I agree with the ECMA nomination committee - Songs of Home is a splendid piece of work featuring Max singing the music of a who's who of Cape Breton songwriters and performers including J.P. Cormier, Leon Dubinsky, Bruce Guthro, Buddy MacDonald, Steve MacDougall, Ronnie MacEachern, Rita MacNeil, Matt Minglewood, Sam Moon, Jimmy Rankin, Gordie Sampson (writer of Carrie Underwood's blockbuster hit "Jesus Take The Wheel"), and Duncan Wells - who also all agreed to sing backup vocals and in some instances play instruments in on their respective tracks, which include:
Old Man (Rita MacNeil)
Girls of Neils Harbour (Sam Moon)
Joseph (Gordie Sampson & Bruce Guthro)
Midnight Angel (Jimmy Rankin)
Spanish Bay (Steven MacDougall)
Josephine (Leon Dubinsky) - a song that appeared on the 1977 Buddy & The Boys album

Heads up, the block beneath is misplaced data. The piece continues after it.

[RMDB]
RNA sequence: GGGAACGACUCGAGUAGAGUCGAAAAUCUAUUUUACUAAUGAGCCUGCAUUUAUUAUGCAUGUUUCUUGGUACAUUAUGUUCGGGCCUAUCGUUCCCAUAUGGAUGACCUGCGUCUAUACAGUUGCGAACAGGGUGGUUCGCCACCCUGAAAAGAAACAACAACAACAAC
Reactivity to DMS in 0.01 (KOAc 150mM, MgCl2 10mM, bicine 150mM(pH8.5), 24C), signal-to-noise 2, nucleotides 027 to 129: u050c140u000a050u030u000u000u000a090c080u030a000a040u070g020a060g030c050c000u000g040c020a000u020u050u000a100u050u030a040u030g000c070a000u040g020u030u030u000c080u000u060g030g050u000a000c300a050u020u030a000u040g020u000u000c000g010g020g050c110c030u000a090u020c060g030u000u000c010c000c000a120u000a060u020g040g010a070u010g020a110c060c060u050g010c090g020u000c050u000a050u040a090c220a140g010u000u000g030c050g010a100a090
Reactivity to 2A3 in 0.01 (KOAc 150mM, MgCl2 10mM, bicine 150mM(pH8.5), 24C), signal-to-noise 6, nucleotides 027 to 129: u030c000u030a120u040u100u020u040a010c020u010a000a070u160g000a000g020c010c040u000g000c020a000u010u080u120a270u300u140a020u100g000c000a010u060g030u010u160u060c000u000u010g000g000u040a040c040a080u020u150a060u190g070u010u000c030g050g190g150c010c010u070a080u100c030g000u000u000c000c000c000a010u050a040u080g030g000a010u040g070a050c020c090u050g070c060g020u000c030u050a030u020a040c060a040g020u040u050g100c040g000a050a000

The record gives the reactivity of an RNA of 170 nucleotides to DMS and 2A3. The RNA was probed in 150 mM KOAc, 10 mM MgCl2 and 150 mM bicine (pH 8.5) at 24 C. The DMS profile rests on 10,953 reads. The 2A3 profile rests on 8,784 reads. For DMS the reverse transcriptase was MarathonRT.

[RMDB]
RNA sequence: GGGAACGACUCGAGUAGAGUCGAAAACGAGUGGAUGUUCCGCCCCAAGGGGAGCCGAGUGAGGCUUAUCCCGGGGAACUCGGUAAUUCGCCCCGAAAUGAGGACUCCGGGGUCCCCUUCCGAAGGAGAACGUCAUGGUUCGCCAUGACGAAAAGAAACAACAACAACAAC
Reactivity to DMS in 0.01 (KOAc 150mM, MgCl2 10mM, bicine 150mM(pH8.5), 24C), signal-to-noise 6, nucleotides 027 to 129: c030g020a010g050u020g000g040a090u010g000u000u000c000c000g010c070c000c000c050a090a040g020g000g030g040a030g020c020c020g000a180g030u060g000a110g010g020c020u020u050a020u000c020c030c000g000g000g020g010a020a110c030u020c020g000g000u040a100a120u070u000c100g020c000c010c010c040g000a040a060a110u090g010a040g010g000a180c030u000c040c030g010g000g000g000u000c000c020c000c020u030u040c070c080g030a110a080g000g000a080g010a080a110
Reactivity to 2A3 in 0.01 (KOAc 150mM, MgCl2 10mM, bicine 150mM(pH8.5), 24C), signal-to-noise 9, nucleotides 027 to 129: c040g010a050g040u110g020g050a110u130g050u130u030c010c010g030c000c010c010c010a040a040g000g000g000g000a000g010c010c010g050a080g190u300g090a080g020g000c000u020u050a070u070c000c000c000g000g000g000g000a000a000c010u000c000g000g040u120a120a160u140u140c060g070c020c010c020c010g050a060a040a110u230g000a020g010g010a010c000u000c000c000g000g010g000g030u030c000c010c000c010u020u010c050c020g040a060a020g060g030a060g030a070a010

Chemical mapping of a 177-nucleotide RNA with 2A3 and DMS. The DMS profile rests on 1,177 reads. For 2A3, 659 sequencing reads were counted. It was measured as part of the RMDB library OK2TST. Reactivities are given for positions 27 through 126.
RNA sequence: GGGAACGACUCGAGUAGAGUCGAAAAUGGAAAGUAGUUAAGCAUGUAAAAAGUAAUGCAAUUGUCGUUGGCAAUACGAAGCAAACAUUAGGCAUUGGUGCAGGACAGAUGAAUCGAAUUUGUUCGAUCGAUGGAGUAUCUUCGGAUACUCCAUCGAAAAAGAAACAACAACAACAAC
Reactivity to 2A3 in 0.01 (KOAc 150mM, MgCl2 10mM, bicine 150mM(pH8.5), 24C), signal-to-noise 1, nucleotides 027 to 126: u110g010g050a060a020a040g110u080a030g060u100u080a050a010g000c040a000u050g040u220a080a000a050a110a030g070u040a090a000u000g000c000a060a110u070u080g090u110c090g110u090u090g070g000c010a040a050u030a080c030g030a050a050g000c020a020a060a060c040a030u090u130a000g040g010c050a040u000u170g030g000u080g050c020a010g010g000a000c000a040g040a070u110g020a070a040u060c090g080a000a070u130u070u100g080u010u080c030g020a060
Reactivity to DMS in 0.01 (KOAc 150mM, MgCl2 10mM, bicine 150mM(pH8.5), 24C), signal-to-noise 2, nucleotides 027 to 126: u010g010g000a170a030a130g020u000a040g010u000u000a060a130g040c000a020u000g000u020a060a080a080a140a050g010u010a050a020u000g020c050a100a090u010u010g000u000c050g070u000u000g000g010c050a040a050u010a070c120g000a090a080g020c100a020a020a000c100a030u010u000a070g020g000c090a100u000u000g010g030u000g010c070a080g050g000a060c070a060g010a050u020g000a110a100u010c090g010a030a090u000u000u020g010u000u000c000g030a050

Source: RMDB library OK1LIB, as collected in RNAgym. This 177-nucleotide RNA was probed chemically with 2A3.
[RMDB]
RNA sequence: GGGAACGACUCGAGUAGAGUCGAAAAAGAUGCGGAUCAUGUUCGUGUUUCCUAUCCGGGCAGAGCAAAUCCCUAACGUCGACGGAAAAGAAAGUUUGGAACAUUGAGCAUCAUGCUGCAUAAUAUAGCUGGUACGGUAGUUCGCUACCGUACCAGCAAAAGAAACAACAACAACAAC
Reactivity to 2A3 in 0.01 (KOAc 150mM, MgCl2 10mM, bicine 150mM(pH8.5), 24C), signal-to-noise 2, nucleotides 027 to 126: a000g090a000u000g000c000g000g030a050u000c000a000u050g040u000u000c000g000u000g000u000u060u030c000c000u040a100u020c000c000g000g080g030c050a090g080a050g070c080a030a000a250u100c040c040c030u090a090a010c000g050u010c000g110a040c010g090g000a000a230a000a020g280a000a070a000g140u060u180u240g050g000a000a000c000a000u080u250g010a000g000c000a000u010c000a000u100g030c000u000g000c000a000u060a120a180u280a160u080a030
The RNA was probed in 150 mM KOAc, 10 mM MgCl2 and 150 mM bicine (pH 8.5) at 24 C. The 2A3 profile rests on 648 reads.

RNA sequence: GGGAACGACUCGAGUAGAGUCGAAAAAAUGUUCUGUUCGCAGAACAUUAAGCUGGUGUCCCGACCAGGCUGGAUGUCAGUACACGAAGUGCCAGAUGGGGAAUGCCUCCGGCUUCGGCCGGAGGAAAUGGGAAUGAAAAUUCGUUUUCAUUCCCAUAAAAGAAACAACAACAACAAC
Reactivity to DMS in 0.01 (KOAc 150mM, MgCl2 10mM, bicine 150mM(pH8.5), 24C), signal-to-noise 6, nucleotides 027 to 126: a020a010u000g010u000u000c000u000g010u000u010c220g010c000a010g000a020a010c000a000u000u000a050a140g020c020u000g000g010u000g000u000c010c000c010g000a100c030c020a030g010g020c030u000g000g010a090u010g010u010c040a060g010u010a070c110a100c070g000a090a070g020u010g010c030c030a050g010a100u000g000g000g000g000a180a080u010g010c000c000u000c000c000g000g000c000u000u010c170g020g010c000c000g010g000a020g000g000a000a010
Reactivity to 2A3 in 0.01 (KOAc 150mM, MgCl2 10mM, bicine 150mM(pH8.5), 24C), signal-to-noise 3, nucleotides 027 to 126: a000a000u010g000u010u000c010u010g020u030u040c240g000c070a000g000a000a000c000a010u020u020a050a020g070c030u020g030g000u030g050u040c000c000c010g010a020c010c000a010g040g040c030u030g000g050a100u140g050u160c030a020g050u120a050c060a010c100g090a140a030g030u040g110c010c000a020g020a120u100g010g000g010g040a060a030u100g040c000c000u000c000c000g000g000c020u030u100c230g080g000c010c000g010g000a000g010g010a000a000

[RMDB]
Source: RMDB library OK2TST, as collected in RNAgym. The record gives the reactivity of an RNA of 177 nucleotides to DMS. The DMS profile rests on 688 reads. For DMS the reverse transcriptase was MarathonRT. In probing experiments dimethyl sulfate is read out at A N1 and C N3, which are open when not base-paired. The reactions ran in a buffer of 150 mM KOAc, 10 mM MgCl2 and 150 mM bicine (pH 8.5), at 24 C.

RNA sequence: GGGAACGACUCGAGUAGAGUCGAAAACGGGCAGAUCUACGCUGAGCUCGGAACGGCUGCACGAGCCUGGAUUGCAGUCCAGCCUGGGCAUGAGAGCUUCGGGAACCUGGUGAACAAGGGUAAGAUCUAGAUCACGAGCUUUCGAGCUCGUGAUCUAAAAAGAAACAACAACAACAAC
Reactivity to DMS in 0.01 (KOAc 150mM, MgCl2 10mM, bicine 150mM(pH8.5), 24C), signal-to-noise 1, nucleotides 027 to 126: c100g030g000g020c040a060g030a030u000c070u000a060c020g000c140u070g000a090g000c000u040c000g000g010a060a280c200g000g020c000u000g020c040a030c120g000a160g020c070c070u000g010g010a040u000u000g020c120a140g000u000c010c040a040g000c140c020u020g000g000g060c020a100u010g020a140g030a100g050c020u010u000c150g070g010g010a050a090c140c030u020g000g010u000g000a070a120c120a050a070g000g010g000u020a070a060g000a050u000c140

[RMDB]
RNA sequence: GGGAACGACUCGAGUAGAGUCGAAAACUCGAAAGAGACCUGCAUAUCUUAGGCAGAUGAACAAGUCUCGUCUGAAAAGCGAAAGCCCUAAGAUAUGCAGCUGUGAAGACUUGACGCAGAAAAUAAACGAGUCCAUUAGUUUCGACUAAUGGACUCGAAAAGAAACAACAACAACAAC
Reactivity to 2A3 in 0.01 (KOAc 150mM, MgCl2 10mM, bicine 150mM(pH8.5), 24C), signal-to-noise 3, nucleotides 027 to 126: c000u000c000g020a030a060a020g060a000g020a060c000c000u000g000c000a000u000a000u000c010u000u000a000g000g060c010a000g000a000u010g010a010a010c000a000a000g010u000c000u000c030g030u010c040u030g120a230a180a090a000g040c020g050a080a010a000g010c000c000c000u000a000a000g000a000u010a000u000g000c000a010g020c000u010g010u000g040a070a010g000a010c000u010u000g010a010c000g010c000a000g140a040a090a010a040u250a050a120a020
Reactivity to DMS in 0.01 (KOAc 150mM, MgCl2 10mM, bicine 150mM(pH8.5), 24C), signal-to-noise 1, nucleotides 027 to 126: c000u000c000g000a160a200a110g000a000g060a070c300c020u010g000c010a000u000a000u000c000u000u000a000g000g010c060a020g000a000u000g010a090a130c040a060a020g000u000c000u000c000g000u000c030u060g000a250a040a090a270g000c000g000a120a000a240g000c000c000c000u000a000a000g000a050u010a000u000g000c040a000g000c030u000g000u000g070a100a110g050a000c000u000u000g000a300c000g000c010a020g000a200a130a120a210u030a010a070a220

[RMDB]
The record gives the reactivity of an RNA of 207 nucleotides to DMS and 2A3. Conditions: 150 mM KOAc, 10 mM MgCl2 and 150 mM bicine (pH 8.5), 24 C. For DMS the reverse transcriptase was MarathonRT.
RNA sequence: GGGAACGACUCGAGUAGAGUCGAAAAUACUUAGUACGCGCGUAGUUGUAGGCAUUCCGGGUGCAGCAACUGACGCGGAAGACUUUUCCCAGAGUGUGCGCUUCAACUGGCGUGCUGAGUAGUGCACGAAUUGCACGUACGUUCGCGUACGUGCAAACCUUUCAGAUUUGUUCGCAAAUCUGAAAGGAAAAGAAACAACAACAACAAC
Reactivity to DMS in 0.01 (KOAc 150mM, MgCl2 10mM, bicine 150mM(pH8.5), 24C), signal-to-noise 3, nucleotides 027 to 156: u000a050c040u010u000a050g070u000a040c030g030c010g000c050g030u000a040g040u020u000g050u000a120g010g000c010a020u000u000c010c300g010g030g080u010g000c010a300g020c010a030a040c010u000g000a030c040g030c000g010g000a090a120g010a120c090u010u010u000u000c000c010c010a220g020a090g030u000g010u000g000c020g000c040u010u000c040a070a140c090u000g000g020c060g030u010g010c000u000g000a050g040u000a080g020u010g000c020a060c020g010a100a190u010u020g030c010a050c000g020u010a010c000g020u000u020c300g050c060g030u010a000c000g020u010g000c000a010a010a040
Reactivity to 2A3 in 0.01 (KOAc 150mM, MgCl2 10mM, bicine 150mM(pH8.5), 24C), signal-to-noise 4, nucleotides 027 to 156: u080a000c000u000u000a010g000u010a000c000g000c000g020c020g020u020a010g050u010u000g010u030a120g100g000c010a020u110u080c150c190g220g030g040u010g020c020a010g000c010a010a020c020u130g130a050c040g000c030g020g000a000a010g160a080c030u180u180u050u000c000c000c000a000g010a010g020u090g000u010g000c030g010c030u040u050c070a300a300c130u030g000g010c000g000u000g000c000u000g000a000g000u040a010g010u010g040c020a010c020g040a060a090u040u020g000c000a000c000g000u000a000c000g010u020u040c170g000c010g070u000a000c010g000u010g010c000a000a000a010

Me & the Boys (Matt Minglewood)
Songsmith (Bruce Guthro)
Gilgarry's Glen (JP Cormier)
We Remember You Well (Buddy MacDonald)
Small Town Wind (Duncan Wells)
Go Off On Your Way (Ronnie MacEachern)
Cuts that especially grabbed me on first and second listening are Matt Minglewood's "Me And The Boys", which evokes nostalgia for my grease-stained youth cruising in and working on old cars, and J.P. Cormier's Gilgarry's Glen, which has a Stan Rogers-ish vibe (I'm a Stan fan) without being derivative. One that has grown on me (a lot) upon subsequent exposure is Jimmy Rankin's "Midnight Angel".
One of the coolest things about this album is that the original songwriters are on board playing instruments and singing backup vocals on most cuts. The depth of talent concentrated in this collection is impressive.
You can sample some of these tracks and order a CD from maxmacdonald.ca.
Charles Moore has been a freelance journalist since 1987 and began writing for Mac websites in May 1998. His The Road Warrior column is a regular feature on MacOpinion, and he is a news editor and columnist at Applelinks.com. If you find his articles helpful, please consider making a donation to his tip jar.